University of Michigan - Department of Astronomy

Version: Google

Martian Surface Features-Exercise


Mars is a smaller planet than Earth. At about half the diameter of Earth, it must have cooled off enough to end any major geologic activity long ago. Its volcanoes are now extinct, and most tectonic activity ended at the same time (note tectonic activity is any movement of the crust - on Earth the crust broke into pieces called plates so almost all tectonic activity on Earth comes from plate tectonics). Without volcanoes to replenish it, Mars' atmosphere is slowly escaping into space, getting thinner. Some of the atmosphere also freezes out to form the ice caps. There is still enough atmosphere to create dunes and dust devils, but not enough for liquid water to exist on the surface. Although the atmosphere is thick enough to stop micro-meteorites, most meteorites will reach the surface. Without geologic activity to refresh the surface material, the craters generally stay there until they are erased by the wind.

In this lab you'll be using Google Mars to explore the surface of Mars. First, point your browser to

The default map is the topographic or elevation map. visible and infra red maps are also available. You can also zoom in or out. Note when you zoom out, the image repeats to fill the window from side to side. You can also scroll up and down.

Spend a few minutes looking at the different maps and trying some of the links at the top, then answer the questions below.


Answer the following questions in complete sentences using the map provided of the Martian surface:

  1. What probably caused the huge plains regions primarily found in the northern hemisphere? (There are several possibilities).

  2. Which is older, the plains or the cratered terrain found mostly in the southern hemisphere? How can you tell?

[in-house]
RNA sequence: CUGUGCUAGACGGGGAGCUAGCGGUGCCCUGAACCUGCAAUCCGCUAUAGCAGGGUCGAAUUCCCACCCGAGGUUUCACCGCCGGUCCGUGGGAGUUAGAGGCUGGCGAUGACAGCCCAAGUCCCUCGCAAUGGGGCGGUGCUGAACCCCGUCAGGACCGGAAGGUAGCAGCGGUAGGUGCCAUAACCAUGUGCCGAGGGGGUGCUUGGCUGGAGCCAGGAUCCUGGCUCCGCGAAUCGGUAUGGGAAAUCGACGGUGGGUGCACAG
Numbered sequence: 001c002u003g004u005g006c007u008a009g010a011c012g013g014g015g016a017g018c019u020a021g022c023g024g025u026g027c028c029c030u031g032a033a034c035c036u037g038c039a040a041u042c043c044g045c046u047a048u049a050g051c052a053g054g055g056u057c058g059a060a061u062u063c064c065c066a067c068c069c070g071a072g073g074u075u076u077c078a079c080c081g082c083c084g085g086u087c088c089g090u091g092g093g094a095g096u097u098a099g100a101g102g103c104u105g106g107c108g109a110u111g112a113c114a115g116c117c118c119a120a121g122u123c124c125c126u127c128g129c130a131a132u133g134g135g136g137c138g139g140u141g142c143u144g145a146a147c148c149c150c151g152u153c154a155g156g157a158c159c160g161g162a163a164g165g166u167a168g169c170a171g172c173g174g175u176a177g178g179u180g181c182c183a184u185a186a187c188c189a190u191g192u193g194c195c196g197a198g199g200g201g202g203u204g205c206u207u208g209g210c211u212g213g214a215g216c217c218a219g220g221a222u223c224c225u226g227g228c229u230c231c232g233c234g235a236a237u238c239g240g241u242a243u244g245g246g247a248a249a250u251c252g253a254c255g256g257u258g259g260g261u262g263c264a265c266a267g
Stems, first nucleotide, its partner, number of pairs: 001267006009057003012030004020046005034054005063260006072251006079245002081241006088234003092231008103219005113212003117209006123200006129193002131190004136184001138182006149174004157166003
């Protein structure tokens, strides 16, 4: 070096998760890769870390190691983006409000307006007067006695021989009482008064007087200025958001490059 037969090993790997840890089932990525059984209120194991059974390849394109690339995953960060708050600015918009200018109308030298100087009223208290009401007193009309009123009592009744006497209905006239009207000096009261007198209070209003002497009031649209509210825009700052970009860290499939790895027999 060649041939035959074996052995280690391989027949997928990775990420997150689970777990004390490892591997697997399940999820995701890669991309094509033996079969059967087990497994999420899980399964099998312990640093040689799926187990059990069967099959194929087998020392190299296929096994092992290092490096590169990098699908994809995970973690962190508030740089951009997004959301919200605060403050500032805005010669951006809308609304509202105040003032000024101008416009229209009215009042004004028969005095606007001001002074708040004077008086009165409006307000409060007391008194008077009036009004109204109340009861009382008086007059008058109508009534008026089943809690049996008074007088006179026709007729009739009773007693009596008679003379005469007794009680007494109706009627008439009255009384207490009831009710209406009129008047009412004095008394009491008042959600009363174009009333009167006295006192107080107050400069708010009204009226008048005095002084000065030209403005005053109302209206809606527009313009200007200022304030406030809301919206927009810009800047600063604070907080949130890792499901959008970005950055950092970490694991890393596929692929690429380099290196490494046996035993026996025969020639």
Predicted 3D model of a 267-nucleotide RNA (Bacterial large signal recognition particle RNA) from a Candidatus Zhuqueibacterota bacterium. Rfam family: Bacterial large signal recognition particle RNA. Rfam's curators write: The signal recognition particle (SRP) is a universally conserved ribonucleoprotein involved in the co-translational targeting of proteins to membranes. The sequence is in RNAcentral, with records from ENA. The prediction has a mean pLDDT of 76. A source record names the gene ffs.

3. What evidence do you find for large impacts on Mars? (Give names.)

  4. Do you see any evidence on this map for large scale erosion by wind, water, or both? (Hint: use the links at the top to find specific types of features.)

  5. What can be said about the general elevation of the plains areas surrounding the volcanoes?

  6. What might cause this?

  7. Shield volcanoes form over stationary 'hot spots' in the mantle. On Earth, plate tectonics moves the volcano away from the hot spots thus limiting the time of growth of the volcano. A new volcano forms on the are of the crust now over the hot spot. What does your answer to question 6 say about the possibility of plate tectonics on Mars? (Note, the height of Olympus Mons is 27km while Mauna Kea is 10km high).

  8. Locate the Valles Marineris. Describe this feature and compare it to terrestrial features. What process (more than one) do you think helped to create it?

  9. The Mars Phoenix Lander was launched on August 4, 2007 and landed on Mars on May 25, 2008 in the north polar region. It is the successor to the failed Mars Polar Lander, which was supposed to land in the south polar region. Why do you think scientists want it to land in the polar regions of Mars?

  10. Summarize the possible land modifying processes that have occurred on Mars and their relative importance to Martian geology.

Last Update: 5/19/09 by SAM

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